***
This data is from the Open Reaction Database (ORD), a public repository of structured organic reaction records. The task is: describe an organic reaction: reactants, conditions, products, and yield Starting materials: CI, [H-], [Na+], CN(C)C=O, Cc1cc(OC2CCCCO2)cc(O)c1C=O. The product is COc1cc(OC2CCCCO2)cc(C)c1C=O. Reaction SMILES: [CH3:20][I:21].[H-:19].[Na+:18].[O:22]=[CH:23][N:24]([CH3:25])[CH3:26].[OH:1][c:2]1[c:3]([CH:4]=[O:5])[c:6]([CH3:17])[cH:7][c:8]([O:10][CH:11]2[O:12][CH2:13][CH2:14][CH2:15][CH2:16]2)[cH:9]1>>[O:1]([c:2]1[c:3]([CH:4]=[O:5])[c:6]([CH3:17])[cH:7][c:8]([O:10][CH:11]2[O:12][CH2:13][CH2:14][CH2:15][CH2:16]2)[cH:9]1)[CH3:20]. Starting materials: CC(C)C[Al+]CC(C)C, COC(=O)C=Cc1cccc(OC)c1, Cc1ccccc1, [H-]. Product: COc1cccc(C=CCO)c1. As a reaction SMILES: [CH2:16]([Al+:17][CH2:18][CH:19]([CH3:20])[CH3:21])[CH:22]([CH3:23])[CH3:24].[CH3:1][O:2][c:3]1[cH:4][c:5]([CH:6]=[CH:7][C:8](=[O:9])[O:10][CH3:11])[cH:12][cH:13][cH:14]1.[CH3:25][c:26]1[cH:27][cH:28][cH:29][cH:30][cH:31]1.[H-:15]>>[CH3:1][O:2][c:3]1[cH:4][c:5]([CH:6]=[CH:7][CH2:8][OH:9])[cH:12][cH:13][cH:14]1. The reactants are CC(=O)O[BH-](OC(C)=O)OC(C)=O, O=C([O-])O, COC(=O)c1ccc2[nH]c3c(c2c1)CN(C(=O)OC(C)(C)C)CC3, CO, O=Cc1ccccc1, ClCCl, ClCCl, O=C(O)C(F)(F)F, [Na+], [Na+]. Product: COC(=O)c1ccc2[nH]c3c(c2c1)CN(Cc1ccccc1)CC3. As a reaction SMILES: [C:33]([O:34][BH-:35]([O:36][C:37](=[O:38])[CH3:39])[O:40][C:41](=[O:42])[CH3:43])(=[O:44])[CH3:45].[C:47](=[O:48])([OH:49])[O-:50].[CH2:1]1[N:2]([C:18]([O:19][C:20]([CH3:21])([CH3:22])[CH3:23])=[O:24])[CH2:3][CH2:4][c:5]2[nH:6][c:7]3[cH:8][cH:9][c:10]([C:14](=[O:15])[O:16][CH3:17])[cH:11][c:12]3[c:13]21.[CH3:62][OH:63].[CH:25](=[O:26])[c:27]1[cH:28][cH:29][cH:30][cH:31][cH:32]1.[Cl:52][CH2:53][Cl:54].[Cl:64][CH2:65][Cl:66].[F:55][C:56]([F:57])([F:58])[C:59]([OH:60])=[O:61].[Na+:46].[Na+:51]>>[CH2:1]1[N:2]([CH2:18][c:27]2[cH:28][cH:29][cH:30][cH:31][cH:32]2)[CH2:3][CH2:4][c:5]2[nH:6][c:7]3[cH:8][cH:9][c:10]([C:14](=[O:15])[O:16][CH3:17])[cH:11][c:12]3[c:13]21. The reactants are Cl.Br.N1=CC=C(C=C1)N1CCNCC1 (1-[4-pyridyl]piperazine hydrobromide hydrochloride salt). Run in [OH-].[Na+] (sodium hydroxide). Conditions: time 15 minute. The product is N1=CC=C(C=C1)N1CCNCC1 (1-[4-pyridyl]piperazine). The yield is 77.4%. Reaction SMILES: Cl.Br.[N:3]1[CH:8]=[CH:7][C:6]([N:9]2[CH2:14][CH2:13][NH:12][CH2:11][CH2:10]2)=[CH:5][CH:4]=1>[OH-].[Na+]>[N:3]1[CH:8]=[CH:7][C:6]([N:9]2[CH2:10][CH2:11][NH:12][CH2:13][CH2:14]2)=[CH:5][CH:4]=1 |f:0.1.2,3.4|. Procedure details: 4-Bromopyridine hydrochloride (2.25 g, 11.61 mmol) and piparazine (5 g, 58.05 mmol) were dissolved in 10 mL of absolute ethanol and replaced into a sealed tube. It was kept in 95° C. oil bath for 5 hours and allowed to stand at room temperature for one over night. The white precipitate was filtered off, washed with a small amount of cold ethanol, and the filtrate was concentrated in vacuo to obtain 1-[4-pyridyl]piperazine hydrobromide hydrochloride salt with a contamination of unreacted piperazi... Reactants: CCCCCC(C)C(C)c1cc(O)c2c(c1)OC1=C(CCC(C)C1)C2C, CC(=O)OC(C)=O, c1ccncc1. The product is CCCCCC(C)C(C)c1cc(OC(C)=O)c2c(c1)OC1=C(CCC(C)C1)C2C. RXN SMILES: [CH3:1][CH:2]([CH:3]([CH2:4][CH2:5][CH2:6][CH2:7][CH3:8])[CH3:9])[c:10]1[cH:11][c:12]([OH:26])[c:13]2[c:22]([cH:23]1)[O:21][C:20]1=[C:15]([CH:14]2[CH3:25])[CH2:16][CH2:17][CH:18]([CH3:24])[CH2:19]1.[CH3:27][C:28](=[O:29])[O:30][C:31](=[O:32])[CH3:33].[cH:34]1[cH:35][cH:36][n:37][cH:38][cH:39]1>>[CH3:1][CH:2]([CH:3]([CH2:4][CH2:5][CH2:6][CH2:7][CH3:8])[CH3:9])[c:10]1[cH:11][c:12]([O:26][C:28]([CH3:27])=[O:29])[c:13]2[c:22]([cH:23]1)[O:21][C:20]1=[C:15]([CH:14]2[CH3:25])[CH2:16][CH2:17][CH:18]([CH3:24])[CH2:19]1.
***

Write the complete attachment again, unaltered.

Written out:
This data is from the Open Reaction Database (ORD), a public repository of structured organic reaction records. The task is: describe an organic reaction: reactants, conditions, products, and yield Starting materials: CI, [H-], [Na+], CN(C)C=O, Cc1cc(OC2CCCCO2)cc(O)c1C=O. The product is COc1cc(OC2CCCCO2)cc(C)c1C=O. Reaction SMILES: [CH3:20][I:21].[H-:19].[Na+:18].[O:22]=[CH:23][N:24]([CH3:25])[CH3:26].[OH:1][c:2]1[c:3]([CH:4]=[O:5])[c:6]([CH3:17])[cH:7][c:8]([O:10][CH:11]2[O:12][CH2:13][CH2:14][CH2:15][CH2:16]2)[cH:9]1>>[O:1]([c:2]1[c:3]([CH:4]=[O:5])[c:6]([CH3:17])[cH:7][c:8]([O:10][CH:11]2[O:12][CH2:13][CH2:14][CH2:15][CH2:16]2)[cH:9]1)[CH3:20]. Starting materials: CC(C)C[Al+]CC(C)C, COC(=O)C=Cc1cccc(OC)c1, Cc1ccccc1, [H-]. Product: COc1cccc(C=CCO)c1. As a reaction SMILES: [CH2:16]([Al+:17][CH2:18][CH:19]([CH3:20])[CH3:21])[CH:22]([CH3:23])[CH3:24].[CH3:1][O:2][c:3]1[cH:4][c:5]([CH:6]=[CH:7][C:8](=[O:9])[O:10][CH3:11])[cH:12][cH:13][cH:14]1.[CH3:25][c:26]1[cH:27][cH:28][cH:29][cH:30][cH:31]1.[H-:15]>>[CH3:1][O:2][c:3]1[cH:4][c:5]([CH:6]=[CH:7][CH2:8][OH:9])[cH:12][cH:13][cH:14]1. The reactants are CC(=O)O[BH-](OC(C)=O)OC(C)=O, O=C([O-])O, COC(=O)c1ccc2[nH]c3c(c2c1)CN(C(=O)OC(C)(C)C)CC3, CO, O=Cc1ccccc1, ClCCl, ClCCl, O=C(O)C(F)(F)F, [Na+], [Na+]. Product: COC(=O)c1ccc2[nH]c3c(c2c1)CN(Cc1ccccc1)CC3. As a reaction SMILES: [C:33]([O:34][BH-:35]([O:36][C:37](=[O:38])[CH3:39])[O:40][C:41](=[O:42])[CH3:43])(=[O:44])[CH3:45].[C:47](=[O:48])([OH:49])[O-:50].[CH2:1]1[N:2]([C:18]([O:19][C:20]([CH3:21])([CH3:22])[CH3:23])=[O:24])[CH2:3][CH2:4][c:5]2[nH:6][c:7]3[cH:8][cH:9][c:10]([C:14](=[O:15])[O:16][CH3:17])[cH:11][c:12]3[c:13]21.[CH3:62][OH:63].[CH:25](=[O:26])[c:27]1[cH:28][cH:29][cH:30][cH:31][cH:32]1.[Cl:52][CH2:53][Cl:54].[Cl:64][CH2:65][Cl:66].[F:55][C:56]([F:57])([F:58])[C:59]([OH:60])=[O:61].[Na+:46].[Na+:51]>>[CH2:1]1[N:2]([CH2:18][c:27]2[cH:28][cH:29][cH:30][cH:31][cH:32]2)[CH2:3][CH2:4][c:5]2[nH:6][c:7]3[cH:8][cH:9][c:10]([C:14](=[O:15])[O:16][CH3:17])[cH:11][c:12]3[c:13]21. The reactants are Cl.Br.N1=CC=C(C=C1)N1CCNCC1 (1-[4-pyridyl]piperazine hydrobromide hydrochloride salt). Run in [OH-].[Na+] (sodium hydroxide). Conditions: time 15 minute. The product is N1=CC=C(C=C1)N1CCNCC1 (1-[4-pyridyl]piperazine). The yield is 77.4%. Reaction SMILES: Cl.Br.[N:3]1[CH:8]=[CH:7][C:6]([N:9]2[CH2:14][CH2:13][NH:12][CH2:11][CH2:10]2)=[CH:5][CH:4]=1>[OH-].[Na+]>[N:3]1[CH:8]=[CH:7][C:6]([N:9]2[CH2:10][CH2:11][NH:12][CH2:13][CH2:14]2)=[CH:5][CH:4]=1 |f:0.1.2,3.4|. Procedure details: 4-Bromopyridine hydrochloride (2.25 g, 11.61 mmol) and piparazine (5 g, 58.05 mmol) were dissolved in 10 mL of absolute ethanol and replaced into a sealed tube. It was kept in 95° C. oil bath for 5 hours and allowed to stand at room temperature for one over night. The white precipitate was filtered off, washed with a small amount of cold ethanol, and the filtrate was concentrated in vacuo to obtain 1-[4-pyridyl]piperazine hydrobromide hydrochloride salt with a contamination of unreacted piperazi... Reactants: CCCCCC(C)C(C)c1cc(O)c2c(c1)OC1=C(CCC(C)C1)C2C, CC(=O)OC(C)=O, c1ccncc1. The product is CCCCCC(C)C(C)c1cc(OC(C)=O)c2c(c1)OC1=C(CCC(C)C1)C2C. RXN SMILES: [CH3:1][CH:2]([CH:3]([CH2:4][CH2:5][CH2:6][CH2:7][CH3:8])[CH3:9])[c:10]1[cH:11][c:12]([OH:26])[c:13]2[c:22]([cH:23]1)[O:21][C:20]1=[C:15]([CH:14]2[CH3:25])[CH2:16][CH2:17][CH:18]([CH3:24])[CH2:19]1.[CH3:27][C:28](=[O:29])[O:30][C:31](=[O:32])[CH3:33].[cH:34]1[cH:35][cH:36][n:37][cH:38][cH:39]1>>[CH3:1][CH:2]([CH:3]([CH2:4][CH2:5][CH2:6][CH2:7][CH3:8])[CH3:9])[c:10]1[cH:11][c:12]([O:26][C:28]([CH3:27])=[O:29])[c:13]2[c:22]([cH:23]1)[O:21][C:20]1=[C:15]([CH:14]2[CH3:25])[CH2:16][CH2:17][CH:18]([CH3:24])[CH2:19]1.